Let’s suppose you go to a nearby cafe to enjoy a cup of coffee with your friend. Soon you realize that you need to connect to the Wi-Fi and immediately scan for nearby networks. You notice a “Free Cafe Wi-Fi” hotspot signal and immediately connect it. You login to your bank, Venmo or Paypal, transfer money to a friend’s account, and log off. Then after some time you sign in to your Instagram, take a selfie and post it to your account.
Unbeknownst to you, the entire session was monitored and tracked by the cyber criminal who set up his own malicious Wi-Fi hotspot (SSID). Your login details have now been compromised. Any activity you did was monitored and if you don’t change your passwords, you could be in for a rather rude awakening! Your Instagram account and bank account can be hacked compromising your identity and financial information. Furthermore, if one of your employees uses a compromised network to remotely access your corporate network either through a remote session or through a VPN, there is a high likelihood that a ransomware attacker has gained access and you will be scrambling to find a way to decrypt ransomware encryption in the very near future.
It is for this reason we NEVER recommend for you to connect using a public WiFi network. They are insecure, unreliable and are commonly setup or taken over by criminals who want to eavesdrop on your activity.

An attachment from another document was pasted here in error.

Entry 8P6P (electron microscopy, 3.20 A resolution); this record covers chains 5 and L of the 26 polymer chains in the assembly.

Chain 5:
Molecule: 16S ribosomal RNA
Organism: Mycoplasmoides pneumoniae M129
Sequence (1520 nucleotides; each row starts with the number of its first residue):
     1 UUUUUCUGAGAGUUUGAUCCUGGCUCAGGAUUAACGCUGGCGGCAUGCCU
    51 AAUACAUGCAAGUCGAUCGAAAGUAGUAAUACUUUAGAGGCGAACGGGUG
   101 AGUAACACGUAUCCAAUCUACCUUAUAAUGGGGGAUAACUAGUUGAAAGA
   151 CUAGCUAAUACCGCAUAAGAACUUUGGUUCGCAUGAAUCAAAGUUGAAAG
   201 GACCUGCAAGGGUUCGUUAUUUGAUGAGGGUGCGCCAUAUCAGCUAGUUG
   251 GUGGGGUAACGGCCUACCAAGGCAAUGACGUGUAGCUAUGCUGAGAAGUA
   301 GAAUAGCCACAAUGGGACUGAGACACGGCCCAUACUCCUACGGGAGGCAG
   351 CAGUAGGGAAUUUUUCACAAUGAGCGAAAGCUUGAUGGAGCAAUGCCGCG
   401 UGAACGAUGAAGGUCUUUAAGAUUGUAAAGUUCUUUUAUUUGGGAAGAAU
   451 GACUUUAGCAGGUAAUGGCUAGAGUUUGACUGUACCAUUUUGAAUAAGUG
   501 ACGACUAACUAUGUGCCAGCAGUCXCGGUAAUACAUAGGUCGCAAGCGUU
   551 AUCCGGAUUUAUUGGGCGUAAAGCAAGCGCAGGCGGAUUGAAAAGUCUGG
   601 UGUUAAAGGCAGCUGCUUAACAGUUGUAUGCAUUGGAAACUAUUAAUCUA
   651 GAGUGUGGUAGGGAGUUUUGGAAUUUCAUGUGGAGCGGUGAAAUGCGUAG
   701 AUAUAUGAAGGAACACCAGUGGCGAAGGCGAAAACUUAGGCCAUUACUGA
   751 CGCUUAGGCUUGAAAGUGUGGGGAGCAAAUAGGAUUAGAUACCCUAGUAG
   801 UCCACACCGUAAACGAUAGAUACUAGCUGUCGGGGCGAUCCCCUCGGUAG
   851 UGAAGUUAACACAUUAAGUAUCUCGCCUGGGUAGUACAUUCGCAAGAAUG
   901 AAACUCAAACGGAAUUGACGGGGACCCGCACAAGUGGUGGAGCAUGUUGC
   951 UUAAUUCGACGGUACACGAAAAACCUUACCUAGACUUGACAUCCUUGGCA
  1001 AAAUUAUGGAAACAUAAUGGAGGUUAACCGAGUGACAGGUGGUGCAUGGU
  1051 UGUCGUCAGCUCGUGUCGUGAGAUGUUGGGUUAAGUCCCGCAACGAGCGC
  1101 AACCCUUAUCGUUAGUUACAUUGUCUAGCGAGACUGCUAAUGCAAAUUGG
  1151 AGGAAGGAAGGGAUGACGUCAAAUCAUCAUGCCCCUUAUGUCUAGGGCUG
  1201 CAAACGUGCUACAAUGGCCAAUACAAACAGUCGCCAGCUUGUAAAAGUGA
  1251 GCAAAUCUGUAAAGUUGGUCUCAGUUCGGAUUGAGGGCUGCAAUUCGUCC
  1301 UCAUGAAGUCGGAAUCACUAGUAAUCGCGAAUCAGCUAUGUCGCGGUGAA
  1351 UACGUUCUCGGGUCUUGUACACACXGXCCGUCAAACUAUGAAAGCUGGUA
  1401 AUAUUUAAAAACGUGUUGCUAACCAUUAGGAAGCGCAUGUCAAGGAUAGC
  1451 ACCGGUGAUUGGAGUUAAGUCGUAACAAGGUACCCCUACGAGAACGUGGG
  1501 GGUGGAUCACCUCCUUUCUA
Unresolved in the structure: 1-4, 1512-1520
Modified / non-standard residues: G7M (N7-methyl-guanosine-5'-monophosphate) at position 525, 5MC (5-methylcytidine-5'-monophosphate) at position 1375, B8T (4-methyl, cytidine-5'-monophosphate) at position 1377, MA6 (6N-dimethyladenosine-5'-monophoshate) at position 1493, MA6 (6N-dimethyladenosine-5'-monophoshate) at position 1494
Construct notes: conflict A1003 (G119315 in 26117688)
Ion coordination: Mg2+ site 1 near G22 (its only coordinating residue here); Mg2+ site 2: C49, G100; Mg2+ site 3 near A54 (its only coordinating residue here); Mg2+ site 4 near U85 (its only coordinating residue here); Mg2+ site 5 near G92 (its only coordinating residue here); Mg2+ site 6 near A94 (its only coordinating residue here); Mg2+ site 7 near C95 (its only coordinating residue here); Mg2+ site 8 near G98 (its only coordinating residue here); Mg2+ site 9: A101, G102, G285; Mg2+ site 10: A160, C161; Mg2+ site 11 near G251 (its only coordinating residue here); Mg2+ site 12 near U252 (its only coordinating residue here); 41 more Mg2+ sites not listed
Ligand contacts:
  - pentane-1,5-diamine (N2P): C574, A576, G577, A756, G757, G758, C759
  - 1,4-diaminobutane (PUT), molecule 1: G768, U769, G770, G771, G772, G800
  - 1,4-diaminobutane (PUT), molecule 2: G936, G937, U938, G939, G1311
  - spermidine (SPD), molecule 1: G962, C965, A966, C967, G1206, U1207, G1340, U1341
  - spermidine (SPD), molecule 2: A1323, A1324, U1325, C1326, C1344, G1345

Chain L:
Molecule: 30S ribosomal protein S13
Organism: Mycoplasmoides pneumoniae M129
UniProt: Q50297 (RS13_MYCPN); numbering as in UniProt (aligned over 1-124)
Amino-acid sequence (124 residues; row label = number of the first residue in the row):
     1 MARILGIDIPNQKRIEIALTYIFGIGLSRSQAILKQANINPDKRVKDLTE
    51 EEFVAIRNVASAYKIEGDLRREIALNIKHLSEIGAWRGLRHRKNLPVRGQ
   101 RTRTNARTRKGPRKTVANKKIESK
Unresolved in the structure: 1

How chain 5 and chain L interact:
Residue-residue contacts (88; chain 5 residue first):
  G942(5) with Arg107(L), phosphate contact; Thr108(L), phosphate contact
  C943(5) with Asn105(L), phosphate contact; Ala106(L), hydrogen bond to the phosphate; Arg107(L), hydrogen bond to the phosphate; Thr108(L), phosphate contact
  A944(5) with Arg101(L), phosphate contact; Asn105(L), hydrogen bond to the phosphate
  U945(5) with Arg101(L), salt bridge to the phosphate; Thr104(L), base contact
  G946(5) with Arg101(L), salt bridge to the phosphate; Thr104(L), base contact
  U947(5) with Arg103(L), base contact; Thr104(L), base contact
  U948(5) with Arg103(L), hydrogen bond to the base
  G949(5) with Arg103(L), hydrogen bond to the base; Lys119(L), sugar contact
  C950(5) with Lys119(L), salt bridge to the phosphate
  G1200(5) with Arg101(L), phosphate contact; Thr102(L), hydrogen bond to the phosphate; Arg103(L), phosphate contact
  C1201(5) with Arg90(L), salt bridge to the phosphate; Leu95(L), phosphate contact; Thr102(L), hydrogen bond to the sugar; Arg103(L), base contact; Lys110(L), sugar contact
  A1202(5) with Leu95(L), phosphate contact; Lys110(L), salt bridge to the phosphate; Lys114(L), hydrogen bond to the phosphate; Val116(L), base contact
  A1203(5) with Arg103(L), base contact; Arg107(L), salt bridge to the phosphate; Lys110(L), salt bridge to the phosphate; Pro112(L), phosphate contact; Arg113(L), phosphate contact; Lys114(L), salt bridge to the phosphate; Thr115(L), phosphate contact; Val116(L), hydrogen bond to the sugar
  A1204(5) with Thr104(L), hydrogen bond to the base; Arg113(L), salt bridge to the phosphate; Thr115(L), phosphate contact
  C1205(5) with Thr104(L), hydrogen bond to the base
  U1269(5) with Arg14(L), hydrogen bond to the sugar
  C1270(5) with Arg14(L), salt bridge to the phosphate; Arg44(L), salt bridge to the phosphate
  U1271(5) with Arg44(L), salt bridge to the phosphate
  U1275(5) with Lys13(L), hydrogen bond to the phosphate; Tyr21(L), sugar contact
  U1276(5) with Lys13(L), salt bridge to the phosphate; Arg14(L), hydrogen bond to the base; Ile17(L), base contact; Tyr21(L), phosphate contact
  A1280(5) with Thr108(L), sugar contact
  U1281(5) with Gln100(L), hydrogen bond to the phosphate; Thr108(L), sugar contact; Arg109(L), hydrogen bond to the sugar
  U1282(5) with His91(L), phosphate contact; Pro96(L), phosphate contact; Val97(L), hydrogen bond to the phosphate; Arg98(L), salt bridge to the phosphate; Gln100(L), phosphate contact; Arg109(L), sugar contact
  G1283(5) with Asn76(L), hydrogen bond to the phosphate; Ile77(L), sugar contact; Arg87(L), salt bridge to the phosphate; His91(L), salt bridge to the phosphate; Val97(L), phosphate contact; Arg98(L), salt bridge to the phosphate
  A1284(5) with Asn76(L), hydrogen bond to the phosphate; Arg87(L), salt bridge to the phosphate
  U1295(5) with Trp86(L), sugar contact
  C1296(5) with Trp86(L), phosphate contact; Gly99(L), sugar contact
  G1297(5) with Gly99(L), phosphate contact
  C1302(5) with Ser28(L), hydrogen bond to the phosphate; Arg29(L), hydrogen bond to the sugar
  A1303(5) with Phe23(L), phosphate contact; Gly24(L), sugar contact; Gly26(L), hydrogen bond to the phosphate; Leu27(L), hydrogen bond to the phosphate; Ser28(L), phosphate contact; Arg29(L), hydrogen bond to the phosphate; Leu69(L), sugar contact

3. Email Hijacking
Similar to Wi-Fi spoofing, email hijacking works by intercepting the email servers of the bank or a legitimate website where you have an email account. Once intercepted, the user can pretend to be sending emails from your bank, persuade you to sign in, and pay your bills online. Hackers actively eavesdrop on your activities.Within a spoofed or intercepted email, an attacker can insert a variety of exploits that can under certain circumstances lead you to have to deal with a ransomware incident.
4. SSL Hijacking
SSL stands for Standard Sockets Layer, and is a certificate which shows that the data you communicate with the website is secure online. In SSL Hijacking, the hacker uses a separate system and a secure server. While you might be thinking that your communication is safe, whereas in fact it is the hacker controlling your entire online session. It is also called session hacking.
5. DNS Spoofing
You visited your bank’s website, tried signing in, but it returned errors. Frustrated, you exit the website and leave. Good enough? Oh wait! After 30 minutes, you receive an email and an SMS notification that you just transferred $2,000 to someone from your account.